The Beechcraft Model 34 "Twin-Quad" was a prototype airliner designed and built by Beechcraft in the period between World War II and the Korean War. At this time many aircraft manufacturers in the United States anticipated a boom in civil aviation and a large number of designs left the drawing board only to fail; the Model 34 was one of these failures because of its unusual design, because of the thousands of ex-military transport aircraft that were available at the time for a fraction of the price of a new aircraft. The design was a four-engine high-wing monoplane with tricycle undercarriage designed for 14 and converted to take 20 passengers; the side "couch seats" were able to be folded away so that cargo could be carried internally in the cabin. Individual storage space was provided for each passenger seat on the fuselage side above the seat. In order to accommodate a larger cargo load, a cargo hatch was located near the pilot's compartment; the unusual aspects of the design were the butterfly or V-tail and engine layout that led to its popular nickname, "Twin Quad."

The four engines were buried in the wings, with each pair of engines connected to a single propeller via clutches and a common gear box. The engines were horizontally opposed eight-cylinder air-cooled Lycoming GSO-580s; the engines were rated at 400 horsepower at 3,300 rpm. The tail was unusual because unlike the vertical and two horizontal surfaces found on most aircraft, the Twin-Quad's was a two-surface V-tail similar to the tail fitted to Beechcraft's other new product at the time, the Model 35 Bonanza; the V-tail configuration was flight-tested on a twin-engine Beech AT-10. Another, but more conventional, design aspect was that the belly was made strong enough to sustain minimal damage in the event of a "wheels-up" landing, with built-in integral landing keels or "skids." The wing measured 70 ft from tip to tip and the fuselage was 53 ft long. With the top of the V-tail 18 ft above the ground and a design maximum takeoff weight of 20,000 lbs, the Model 34 is to date the largest and heaviest Beechcraft civil design, with only the smaller XA-38 Grizzly military aircraft outweighing it.

The Model 34 took to the air for the first time on October 1, 1947, with Beech Chief Pilot Vern L. Carstens at the controls; the first flight was uneventful and the initial report from the test pilot was, "We have another outstanding Beechcraft!"The prototype Model 34 had accumulated more than 200 hours of test flying when the reinforced belly was validated in a wheels-up landing. On January 17, 1949, in a severe forced landing a few miles northwest of the Beech plant shortly after taking off, the sole Beech 34 was damaged beyond repair. An inadvertent cutting off of an emergency master switch when battling an electrical fire had resulted in the shut down of all the powerplants, leading to the crash; the co-pilot was killed and the pilot and two flight observers were injured in the crash. After the accident, Beech re-evaluated plans to go into series production with the Model 34. At the time, two new prototypes were being manufactured, one for static test and the other to continue the flight test program.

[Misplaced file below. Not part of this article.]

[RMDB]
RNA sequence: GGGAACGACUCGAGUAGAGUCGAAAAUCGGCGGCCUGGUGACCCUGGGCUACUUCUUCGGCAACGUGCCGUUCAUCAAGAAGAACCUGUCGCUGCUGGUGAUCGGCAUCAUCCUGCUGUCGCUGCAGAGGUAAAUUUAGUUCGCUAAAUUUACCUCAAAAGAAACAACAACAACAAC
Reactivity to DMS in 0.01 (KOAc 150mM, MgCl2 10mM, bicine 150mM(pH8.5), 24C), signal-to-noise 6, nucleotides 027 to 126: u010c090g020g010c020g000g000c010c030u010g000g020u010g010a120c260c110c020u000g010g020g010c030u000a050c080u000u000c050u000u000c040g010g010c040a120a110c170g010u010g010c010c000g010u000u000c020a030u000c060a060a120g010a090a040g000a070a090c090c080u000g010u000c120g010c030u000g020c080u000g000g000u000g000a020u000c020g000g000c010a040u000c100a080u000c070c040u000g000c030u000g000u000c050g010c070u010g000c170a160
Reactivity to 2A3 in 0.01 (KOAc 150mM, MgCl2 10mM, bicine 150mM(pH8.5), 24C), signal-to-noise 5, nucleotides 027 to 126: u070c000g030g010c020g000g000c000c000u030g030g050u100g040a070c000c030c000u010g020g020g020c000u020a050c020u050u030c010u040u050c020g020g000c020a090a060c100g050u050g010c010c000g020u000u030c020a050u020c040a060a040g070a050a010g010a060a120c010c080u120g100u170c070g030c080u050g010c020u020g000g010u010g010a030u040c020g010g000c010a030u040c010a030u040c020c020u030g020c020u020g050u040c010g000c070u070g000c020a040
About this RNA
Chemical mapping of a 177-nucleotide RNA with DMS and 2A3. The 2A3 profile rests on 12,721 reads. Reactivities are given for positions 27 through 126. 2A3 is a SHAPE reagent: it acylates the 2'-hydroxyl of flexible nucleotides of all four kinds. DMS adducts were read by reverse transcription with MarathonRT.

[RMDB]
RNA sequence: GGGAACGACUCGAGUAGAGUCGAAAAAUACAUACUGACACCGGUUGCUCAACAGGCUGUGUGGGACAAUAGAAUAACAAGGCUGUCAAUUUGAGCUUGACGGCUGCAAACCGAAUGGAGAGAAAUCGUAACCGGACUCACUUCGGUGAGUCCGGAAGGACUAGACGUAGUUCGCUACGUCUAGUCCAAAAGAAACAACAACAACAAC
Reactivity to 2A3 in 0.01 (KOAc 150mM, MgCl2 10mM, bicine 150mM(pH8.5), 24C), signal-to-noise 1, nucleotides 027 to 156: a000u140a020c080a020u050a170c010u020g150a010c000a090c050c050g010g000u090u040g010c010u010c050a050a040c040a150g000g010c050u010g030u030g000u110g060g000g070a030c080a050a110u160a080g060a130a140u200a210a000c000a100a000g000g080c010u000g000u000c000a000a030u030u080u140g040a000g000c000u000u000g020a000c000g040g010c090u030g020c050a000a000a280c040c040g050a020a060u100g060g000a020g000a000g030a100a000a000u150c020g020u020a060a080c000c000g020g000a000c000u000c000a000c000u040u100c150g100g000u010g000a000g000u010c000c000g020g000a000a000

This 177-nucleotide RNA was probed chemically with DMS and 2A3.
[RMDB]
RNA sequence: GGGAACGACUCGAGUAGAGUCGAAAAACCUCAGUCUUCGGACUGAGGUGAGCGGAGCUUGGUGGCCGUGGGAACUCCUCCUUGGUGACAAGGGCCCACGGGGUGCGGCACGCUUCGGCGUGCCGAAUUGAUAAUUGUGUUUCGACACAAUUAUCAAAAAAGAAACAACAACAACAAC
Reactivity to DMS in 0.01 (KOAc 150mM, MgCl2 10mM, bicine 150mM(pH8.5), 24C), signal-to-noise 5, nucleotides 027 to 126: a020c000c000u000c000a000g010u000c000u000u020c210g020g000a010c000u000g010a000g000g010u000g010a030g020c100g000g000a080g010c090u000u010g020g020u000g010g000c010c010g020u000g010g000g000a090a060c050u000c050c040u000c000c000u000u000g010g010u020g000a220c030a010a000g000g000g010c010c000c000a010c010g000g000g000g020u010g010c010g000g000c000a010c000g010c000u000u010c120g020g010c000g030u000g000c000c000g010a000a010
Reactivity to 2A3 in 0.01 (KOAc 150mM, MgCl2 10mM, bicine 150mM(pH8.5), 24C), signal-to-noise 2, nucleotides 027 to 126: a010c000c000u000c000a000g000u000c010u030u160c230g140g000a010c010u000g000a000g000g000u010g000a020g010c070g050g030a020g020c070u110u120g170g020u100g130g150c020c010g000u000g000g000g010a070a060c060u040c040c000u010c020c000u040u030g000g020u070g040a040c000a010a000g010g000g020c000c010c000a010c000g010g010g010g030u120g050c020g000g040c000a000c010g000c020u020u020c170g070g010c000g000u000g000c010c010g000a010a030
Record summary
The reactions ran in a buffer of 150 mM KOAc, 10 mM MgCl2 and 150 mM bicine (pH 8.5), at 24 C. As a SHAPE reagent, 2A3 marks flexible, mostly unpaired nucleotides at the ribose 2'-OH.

One of the main considerations was that the U. S. Civil Aeronautics Board was delaying the licensing of the anticipated "feeder airlines" for which the design was intended; the Beech 34 could not compete in major and regional airline operations with the thousands of less complex and cheaper war surplus transports, such as the larger Douglas DC-3/C-47 Skytrain, the sized C-60 Lodestar and Beechcraft's own smaller Beechcraft Model 18. Despite its promise, since the "Twin Quad" had attracted no orders, Beech terminated the project, closing down the production line in January 1949. Data from General characteristics Capacity: 20 passengers Length: 53 ft 0 in Wingspan: 70 ft 0 in Height: 17 ft 0 in Gross weight: 19,500 lb Powerplant: 4 × Lycoming GSO-580 flat-eight piston engine, 375 hp eachPerformance Maximum speed: 230 mph Range: 1,450 miles Service ceiling: 23,000 ft Related lists List of civil aircraft Notes Bibliography "Beech Twin-Quad Power Plant" a 1949 Flight article on the coupled engine installation on the Model 34

Green Egg

Green Egg is a Neopagan magazine published by the Church of All Worlds intermittently since 1968. The Encyclopedia of American Religions described it as a significant periodical. Green Egg was created by Oberon Zell-Ravenheart, the editor from 1968 to 1974, it started as a one-page ditto sheet. It continued under another editor for two more years, by which point it had grown over 80 issues into a 60-page journal. According to J. Gordon Melton in the Encyclopedia of American Religions, it became "the most significant periodical in the Pagan movement during the 1970s and made Oberon Zell-Ravenheart, its editor, a major force in Neo-Paganism", it became dormant in 1976. Margot Adler's sociological study Drawing Down the Moon: Witches, Goddess-Worshippers, Other Pagans in America Today was first published in 1979, shortly after the first incarnation of Green Egg ceased. Adler used Green Egg as one of the main ways of distributing her survey, received hundreds of responses from its readers. Drawing Down the Moon refers to Green Egg as formative in modern American Paganism.

"It took a catalyst to create a sense of collectivity around the word Pagan, in the United States the Church of All Worlds and its Green Egg filled this role." The magazine created a communication network among the many earth religions that were coming into being. Adler was impressed by the "free-ranging and diverse" views found in its pages, commenting that, "There was less common ground assumed in Green Egg than in any other publication I had seen." It was synergistic, bringing together hundreds of groups and ideas for debate in print, covering subjects relating to "ecology, tribalism, science fiction, the relationship of human beings to the planet". Adler reports that some Pagans told her in the late 1970s that they were glad of its demise, because there would be less bickering between various factions. She, judged it "key to the movement's vitality". Rosemary Ellen Guiley states in The Encyclopedia of Witches and Wicca that it was Zell's two wives, Morning Glory Zell and Diane Darling, who revived Green Egg at Beltane 1988.